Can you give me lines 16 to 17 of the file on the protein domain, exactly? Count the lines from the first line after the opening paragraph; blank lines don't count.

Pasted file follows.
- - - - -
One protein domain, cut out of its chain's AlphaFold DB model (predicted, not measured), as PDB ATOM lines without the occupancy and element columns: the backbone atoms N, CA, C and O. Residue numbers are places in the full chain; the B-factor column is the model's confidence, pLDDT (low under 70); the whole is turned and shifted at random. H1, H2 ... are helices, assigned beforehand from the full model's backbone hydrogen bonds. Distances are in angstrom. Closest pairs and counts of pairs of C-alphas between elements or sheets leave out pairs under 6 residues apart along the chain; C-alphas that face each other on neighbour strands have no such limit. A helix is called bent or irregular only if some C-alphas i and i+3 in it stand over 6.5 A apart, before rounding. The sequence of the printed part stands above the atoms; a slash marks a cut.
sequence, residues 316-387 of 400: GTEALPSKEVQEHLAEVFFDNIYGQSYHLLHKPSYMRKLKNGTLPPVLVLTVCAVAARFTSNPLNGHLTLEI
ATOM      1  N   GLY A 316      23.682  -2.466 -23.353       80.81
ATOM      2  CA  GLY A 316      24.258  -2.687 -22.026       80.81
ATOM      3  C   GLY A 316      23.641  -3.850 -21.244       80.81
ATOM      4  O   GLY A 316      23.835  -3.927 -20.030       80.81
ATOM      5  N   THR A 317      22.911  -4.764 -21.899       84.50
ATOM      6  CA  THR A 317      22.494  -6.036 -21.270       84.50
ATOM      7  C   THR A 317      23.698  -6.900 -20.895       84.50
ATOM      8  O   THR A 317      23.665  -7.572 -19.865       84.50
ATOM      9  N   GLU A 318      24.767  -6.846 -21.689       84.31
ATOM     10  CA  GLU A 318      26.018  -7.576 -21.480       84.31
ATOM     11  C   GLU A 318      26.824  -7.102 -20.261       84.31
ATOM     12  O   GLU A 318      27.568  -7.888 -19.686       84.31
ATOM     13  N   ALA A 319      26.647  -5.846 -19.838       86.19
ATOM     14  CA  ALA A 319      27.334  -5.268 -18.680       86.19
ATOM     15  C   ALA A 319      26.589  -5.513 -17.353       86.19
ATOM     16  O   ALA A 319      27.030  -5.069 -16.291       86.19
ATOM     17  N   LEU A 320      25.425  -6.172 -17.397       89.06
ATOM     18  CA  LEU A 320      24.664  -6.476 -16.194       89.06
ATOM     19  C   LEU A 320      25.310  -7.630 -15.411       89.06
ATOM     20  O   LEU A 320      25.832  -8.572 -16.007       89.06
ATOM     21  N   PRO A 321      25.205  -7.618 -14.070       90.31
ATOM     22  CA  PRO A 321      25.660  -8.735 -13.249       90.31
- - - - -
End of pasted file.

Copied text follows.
ATOM     15  C   ALA A 319      26.589  -5.513 -17.353       86.19
ATOM     16  O   ALA A 319      27.030  -5.069 -16.291       86.19